A new specialty spudA Williston, N.D. area group offers the new MonDak Gold variety.
By: Mikkel Pates, Agweek
FARGO, N.D. — A newly renamed Williston (N.D.) Area Ag Diversification Group is requesting $101,000 from the North Dakota Agricultural Products Utilization Commission to promote a new, branded potato variety — MonDak Gold.
Jerry Bergman, chairman of the group, says MonDak Gold was developed by Christian Thill of the University of Minnesota.
“We’ve been cooperating and testing both North Dakota State University and University of Minnesota breeding lines for 15 years,” says Bergman, who is also director of the Williston Research Extension Center. “This one is a multi-use variety that has pink-to-red skin and yellow flesh. It’s unique — excellent for French fries, chips and table stock.”
The variety is thought to be an improvement over Yukon gold because it has fewer internal quality problems, such as “yellow heart” disease.
The 2014 crop year will be the first year the potatoes can be grown commercially. There likely will be seed to plant two pivots.
MonDak Gold has been under seed generation increase for the past three years. It’s been at Enander Seed Farm in Grenora, N.D., for the mini-tubers and so-called G1 or generation-one potatoes. The potatoes were sent to Countryside Seed Co. of Alliance, Neb., this year to grow the G2s.
Bergman says the Williston group will feature the variety at the National Potato Council Expo in January in San Antonio, Texas. The group has been attending the national event for four years, as it moves around the country.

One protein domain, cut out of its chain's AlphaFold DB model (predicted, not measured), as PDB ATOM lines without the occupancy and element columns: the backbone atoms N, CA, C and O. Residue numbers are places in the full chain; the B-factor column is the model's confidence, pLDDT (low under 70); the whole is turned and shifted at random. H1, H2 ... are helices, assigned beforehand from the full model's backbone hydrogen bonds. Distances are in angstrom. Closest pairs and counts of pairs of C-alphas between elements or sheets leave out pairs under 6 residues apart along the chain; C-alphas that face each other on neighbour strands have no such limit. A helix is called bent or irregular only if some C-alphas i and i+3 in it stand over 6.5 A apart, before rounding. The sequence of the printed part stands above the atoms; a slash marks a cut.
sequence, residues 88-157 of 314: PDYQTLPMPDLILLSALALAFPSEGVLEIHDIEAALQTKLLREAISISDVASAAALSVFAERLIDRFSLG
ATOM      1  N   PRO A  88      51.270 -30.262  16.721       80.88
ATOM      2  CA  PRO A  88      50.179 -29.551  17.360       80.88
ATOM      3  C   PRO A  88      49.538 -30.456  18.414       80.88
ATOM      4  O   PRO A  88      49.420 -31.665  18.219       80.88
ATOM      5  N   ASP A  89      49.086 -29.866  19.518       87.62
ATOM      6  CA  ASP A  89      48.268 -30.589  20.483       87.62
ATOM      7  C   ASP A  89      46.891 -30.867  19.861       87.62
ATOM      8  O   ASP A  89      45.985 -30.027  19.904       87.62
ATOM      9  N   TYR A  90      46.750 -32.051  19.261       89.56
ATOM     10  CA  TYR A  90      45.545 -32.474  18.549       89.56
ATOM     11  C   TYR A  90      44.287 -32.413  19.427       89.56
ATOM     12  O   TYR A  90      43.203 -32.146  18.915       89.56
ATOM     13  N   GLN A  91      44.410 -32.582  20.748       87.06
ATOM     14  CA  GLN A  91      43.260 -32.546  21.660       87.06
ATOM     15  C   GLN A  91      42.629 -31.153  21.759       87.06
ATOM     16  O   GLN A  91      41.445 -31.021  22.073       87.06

The $101,000 from APUC would be used to supply product to interested end-users for table stock, French fry and specialty product markets. Those include the fresh pack and restaurant markets, as well as grocery store chains and potato processors. This will be promoted as a niche specialty variety.
“They won’t commit to them until they do their own testing,” Bergman says. “Usually you have to provide those products to them.”
MonDak Gold represents a critical juncture for the region, Bergman says. “We’ve been doing potato research to identify what varieties perform well in this region and will be used for specialty marketing, because that’s often a premium market,” he says.
“The ultimate goal is to attract a processor here in this region. This is one way to get attention to a broad area. Some of these potatoes may be grown elsewhere but the test marketing, I think, will help create interest in this region and expand potato production, and hopefully bring a wash plant to this area.
“Our motto has always been, ‘Not if, but when,’ but things never do happen overnight,” he says. Both university programs have other promising lines that could be adapted in the area, Bergman says.